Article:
In 97' I recall many good gutter bands rolling around the rhythmic arena and yet standing in the shadow of the nostalgia soaked masses who were generally looking the other way. These thoughts are backed up here when the Sex Pistols reunion gig, London Punks Picnic and Morecambe showcase are wandered through and the whole shebang looks absorbed with what has been rather than what should come. Everyone spills out the usual drunken statements and seems in it for the social side rather than the rebellious and sonic - to this day we suffer and things are mostly as they were - alas I digress already but I hope the point has been made. The film though has many fine points and indeed gives us footage of some darn good minstrels whacking out their din. Airbomb are a pinnacle for me as I always thought they were one of the best, and most overlooked, bands out there and they really kicked arse with their tunes - never mind! The footage of band action is interspersed with punked gatherings that see us come face to face with inebriation, slurred intent and blurred focus - fuck - this lot do themselves no favours. There are a few good wafflers though and a few faces I know who say their piece most coherently and help put some validity into a scene that should be a status rather than a circus. Nowt wrong with a good piss up for sure (I should know as the old QC has caused much mayhem) but the balance between the thinker and the follower is too out of kilter and what we end up with is a trip down memory lane many will indulge in just to say 'ooh look there's me', 'look how hammered I am' or 'I was there' (like I say some things never change). As a music fan though and a regular DIY 'erbert I thoroughly enjoyed this with its many highs that I will play and play again and the general ambience I know only too well.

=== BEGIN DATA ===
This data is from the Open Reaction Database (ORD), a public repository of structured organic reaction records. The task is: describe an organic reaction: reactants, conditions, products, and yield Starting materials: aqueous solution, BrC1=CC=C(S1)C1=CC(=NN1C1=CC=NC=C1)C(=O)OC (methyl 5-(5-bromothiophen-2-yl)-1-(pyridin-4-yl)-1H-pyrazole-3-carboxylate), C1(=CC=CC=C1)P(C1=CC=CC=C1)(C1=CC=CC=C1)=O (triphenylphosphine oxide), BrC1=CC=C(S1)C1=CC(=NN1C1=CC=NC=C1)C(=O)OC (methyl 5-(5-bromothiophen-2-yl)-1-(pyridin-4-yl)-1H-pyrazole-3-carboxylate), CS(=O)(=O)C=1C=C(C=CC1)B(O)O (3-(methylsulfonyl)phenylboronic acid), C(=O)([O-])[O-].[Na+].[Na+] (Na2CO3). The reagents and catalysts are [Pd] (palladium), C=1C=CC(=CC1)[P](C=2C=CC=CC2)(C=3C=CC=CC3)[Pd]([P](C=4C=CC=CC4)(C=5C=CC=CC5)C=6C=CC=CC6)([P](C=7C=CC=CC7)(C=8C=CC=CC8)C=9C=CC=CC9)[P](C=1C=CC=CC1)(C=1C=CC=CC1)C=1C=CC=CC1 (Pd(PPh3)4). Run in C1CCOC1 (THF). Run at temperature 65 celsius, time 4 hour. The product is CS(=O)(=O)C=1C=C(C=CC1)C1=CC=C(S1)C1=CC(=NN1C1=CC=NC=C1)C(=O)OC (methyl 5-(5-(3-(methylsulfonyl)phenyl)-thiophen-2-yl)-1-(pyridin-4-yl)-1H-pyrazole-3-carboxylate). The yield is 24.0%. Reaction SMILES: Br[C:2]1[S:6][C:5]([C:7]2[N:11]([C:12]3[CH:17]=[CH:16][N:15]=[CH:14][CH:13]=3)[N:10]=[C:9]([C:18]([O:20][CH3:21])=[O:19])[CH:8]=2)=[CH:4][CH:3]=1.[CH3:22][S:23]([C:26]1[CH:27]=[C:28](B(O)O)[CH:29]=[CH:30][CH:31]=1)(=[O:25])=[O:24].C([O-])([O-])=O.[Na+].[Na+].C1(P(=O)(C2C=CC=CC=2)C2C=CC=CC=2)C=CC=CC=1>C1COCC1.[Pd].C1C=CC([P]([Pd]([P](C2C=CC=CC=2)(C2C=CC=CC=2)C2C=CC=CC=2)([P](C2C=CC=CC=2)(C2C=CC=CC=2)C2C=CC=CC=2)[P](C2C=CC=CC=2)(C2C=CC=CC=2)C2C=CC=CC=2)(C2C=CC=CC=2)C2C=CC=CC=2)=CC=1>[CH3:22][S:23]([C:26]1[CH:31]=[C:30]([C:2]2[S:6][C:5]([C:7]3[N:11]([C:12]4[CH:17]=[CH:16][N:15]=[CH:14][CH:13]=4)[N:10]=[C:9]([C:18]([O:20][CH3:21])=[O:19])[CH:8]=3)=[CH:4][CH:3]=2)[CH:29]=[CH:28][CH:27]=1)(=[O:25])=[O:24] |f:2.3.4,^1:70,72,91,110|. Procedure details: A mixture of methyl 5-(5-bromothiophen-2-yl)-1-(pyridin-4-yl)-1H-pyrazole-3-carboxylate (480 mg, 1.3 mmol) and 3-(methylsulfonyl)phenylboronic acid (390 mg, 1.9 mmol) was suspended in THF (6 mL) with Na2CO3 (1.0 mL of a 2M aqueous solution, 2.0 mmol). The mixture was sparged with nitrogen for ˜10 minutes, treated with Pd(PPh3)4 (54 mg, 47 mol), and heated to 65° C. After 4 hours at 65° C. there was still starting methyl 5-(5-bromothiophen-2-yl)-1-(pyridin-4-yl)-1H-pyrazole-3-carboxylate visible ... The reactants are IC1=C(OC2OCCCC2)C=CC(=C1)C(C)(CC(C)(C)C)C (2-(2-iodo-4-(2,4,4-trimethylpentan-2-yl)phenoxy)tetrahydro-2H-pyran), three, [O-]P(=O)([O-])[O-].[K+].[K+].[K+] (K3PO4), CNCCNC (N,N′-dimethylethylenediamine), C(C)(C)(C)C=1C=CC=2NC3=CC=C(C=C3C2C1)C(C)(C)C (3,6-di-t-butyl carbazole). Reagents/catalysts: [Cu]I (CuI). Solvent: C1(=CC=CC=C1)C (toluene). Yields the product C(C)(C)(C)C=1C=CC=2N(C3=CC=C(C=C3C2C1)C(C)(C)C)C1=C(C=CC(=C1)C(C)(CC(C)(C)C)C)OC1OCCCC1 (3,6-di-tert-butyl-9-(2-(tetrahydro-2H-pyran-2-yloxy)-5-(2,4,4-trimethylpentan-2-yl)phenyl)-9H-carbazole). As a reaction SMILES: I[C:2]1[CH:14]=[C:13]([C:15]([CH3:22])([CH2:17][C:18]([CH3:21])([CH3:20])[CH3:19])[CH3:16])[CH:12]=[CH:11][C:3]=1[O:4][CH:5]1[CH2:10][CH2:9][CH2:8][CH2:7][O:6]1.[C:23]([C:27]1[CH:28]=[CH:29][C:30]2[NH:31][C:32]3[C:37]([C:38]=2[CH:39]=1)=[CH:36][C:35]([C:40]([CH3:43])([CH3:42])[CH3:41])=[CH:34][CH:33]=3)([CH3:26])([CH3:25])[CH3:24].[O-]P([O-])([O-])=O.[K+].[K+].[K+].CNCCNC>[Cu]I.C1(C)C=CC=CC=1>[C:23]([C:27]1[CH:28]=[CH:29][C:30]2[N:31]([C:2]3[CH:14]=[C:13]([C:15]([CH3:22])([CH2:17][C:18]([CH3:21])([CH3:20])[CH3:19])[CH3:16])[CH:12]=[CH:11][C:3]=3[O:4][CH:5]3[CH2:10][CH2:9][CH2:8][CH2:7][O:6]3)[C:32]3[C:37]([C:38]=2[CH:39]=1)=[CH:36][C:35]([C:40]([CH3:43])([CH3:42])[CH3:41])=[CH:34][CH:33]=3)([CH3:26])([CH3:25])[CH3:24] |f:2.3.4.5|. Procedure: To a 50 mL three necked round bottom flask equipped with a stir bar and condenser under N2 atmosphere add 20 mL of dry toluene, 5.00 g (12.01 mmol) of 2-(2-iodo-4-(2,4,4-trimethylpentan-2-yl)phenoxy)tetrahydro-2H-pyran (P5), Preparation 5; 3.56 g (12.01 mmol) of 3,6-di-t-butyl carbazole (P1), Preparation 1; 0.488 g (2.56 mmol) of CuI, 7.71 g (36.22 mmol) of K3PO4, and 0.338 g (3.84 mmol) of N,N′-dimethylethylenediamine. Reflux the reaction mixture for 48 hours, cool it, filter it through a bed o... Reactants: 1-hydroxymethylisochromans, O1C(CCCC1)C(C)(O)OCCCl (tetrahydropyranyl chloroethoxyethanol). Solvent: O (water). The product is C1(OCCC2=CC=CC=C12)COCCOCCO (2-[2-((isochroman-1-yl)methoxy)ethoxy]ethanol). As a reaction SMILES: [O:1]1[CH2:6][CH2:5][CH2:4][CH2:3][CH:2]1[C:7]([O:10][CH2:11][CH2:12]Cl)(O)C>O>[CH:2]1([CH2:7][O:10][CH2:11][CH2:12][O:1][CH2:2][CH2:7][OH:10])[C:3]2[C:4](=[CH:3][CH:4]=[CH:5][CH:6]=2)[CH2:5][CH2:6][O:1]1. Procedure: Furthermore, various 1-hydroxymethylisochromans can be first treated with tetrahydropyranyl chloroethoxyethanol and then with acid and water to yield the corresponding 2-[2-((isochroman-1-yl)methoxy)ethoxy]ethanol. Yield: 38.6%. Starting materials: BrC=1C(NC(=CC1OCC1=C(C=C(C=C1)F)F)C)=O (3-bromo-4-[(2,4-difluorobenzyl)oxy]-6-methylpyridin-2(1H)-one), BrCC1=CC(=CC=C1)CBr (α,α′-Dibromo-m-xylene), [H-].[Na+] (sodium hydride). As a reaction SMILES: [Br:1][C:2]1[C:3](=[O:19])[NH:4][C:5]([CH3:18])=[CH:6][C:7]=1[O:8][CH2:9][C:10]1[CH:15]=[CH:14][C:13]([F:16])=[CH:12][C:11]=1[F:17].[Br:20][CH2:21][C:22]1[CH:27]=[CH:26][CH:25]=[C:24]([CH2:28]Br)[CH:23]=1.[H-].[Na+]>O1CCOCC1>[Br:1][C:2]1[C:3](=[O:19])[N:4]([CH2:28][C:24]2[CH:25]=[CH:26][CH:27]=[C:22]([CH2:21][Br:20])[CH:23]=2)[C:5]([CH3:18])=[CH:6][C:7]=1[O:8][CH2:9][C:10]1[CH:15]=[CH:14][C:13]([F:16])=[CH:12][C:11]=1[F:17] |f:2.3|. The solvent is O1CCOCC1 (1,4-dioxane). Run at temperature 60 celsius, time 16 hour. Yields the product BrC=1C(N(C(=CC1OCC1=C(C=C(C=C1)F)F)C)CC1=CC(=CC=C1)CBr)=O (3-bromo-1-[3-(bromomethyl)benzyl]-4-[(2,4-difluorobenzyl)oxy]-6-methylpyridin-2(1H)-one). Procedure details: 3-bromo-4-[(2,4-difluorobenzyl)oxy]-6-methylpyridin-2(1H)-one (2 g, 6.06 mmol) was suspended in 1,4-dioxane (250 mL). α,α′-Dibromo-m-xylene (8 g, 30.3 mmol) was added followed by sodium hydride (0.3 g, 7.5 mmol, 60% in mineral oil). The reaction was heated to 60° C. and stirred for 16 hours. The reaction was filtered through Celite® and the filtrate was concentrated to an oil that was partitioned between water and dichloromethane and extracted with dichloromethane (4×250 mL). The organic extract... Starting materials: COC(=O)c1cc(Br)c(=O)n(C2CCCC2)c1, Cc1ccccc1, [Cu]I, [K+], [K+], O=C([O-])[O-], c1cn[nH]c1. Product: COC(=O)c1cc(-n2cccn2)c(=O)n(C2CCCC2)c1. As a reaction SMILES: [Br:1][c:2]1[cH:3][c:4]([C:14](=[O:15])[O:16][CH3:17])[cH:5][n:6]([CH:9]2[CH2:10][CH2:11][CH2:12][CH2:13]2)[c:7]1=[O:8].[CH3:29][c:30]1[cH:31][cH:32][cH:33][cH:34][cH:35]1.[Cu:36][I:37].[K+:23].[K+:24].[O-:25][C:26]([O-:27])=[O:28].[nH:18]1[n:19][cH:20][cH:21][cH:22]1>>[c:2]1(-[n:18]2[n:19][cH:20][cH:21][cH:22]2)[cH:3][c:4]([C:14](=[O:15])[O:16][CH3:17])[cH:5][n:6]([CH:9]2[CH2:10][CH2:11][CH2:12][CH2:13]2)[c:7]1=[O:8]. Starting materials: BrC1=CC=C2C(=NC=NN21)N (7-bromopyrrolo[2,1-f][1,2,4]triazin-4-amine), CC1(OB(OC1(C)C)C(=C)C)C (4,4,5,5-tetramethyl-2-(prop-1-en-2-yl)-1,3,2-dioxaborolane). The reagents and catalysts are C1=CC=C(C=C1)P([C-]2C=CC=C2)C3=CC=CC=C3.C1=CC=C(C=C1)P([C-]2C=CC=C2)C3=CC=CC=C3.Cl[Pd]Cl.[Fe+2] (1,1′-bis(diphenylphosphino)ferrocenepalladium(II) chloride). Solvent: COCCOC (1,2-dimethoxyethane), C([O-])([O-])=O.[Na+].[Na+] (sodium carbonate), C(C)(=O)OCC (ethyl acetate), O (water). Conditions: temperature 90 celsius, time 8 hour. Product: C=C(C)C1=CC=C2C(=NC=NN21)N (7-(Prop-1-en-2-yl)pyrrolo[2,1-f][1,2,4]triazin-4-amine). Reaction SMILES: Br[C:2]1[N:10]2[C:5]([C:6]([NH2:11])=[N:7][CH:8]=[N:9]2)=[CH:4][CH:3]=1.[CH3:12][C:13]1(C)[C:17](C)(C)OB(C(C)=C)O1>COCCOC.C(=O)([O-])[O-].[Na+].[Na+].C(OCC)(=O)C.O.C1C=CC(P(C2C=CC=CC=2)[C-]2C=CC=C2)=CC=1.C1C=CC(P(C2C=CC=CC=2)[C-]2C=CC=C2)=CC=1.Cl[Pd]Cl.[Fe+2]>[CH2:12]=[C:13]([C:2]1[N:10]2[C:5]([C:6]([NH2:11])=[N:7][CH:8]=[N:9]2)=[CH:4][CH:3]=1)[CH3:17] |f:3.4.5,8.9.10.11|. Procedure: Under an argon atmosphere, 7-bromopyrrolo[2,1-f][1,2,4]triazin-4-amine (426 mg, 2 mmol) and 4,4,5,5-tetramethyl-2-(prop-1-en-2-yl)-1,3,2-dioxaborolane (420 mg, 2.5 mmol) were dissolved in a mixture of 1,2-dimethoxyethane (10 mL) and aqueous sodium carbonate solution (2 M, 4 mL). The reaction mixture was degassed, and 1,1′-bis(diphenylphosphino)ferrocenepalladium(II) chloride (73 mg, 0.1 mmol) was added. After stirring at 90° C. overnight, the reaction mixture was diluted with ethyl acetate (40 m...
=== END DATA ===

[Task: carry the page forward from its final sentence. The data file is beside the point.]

Overall this captures a punk period, an underground time that drifts into the hazy memory and so loses sight of some of the players who have put in their two penny worth well and truly in. The scene will continue in many divided ways and with the use of many multi-media facets will be unduly recorded here and there but this prime DVD is well put together and worth picking up for a curious tootle and to hopefully encourage the buggers to do it again. Nifty work indeed and quite thought provoking.  Hey the bonus Video from Underclass UK ain't half bad - a fine band you should all check out! Big up for Stu from Control Magazine and his camcorder – you have earned a beer my man!


I don't review DVD's that often and in a way I am glad. They are not my favourite format to assess as one tends to get detracted by visuals rather than concentrate on the sonics which I suppose is more than obvious but still a slight niggle. Nevertheless when I get asked I do my bit and such is the case with this mix of 'live' and rehearsed recordings. The Bullet Kings are a band I hold in high esteem and am more than familiar with them 'in the flesh' (non-sexual of course). I have yet to be disappointed by what I've witnessed at the numerous gigs I have seen them play and so I expected a good viewing here. Hopefully this effort will help push them along a little and get them a few more outings which, to be honest, aren't frequent enough (are ye listening promoters).